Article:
"Express the Real You": Cultural Differences in the Perception of Self-Expression as Authenticity

Michail D. Kokkoris, Ulrich Kühnen

Research output: Contribution to JournalArticleAcademicpeer-review


Prior research shows that people feel authentic when they express themselves. In this research, we examined how people from different cultures make inferences about a target person's authenticity based on information about that person's self-expression. Our cultural-fit hypothesis proposes that acts of self-expression enhance perceptions of authenticity when they are congruent with the culturally prevalent self-expression norms. In an experiment with Germans and Chinese reading scenarios and making inferences about a hypothetical person, we found that authenticity judgments were the highest, when the target person's self-expression matched the culturally valued self-expression style-that is, expressing both likes and dislikes in Germany, and expressing only likes but no dislikes in China. Moreover, we found that the interactive effect of self-expression and culture had downstream effects on information processing, such that in the case of counter-cultural self-expression practices participants were more likely to seek information that would compensate for this cultural incongruence.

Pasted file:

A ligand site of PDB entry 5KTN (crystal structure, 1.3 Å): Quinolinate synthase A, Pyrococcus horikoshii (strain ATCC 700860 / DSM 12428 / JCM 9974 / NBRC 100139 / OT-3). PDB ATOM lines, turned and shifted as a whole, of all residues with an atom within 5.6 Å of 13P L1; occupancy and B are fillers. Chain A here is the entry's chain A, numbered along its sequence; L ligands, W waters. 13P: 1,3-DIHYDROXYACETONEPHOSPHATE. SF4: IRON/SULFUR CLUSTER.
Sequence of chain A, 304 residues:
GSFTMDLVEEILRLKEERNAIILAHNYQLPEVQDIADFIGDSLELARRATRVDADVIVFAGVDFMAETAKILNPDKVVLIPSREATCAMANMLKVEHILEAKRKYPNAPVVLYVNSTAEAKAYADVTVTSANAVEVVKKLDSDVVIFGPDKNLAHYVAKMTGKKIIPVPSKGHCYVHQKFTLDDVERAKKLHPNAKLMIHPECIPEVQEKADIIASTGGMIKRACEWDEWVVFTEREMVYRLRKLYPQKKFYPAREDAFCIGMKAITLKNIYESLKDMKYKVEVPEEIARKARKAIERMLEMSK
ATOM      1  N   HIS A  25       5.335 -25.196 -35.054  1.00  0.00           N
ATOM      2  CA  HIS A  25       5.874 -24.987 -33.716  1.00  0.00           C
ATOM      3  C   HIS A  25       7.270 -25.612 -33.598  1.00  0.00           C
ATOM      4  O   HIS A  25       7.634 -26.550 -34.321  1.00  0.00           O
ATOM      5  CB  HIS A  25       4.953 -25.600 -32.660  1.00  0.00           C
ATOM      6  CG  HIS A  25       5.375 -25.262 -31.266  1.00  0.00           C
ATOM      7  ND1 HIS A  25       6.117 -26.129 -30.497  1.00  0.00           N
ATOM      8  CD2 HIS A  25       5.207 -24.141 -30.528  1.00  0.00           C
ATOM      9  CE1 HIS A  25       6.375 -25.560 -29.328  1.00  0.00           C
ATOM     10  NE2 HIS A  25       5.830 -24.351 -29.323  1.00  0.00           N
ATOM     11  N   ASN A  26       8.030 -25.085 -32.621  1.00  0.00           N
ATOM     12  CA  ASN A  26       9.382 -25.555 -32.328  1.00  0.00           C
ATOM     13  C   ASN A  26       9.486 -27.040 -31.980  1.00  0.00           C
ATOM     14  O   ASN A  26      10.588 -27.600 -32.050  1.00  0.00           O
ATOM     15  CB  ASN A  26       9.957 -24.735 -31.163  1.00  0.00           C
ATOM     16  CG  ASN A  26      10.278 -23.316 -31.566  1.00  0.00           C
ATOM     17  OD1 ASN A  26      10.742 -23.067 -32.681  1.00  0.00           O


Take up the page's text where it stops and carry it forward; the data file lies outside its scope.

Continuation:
Original languageEnglish
Pages (from-to)1221-1228
Number of pages8
JournalJournal of Cross-Cultural Psychology
Issue number8
Publication statusPublished - Sep 2014
Externally publishedYes


  • contextualism
  • culture-fit
  • expression of dislikes
  • motivated person perception
  • perceived authenticity


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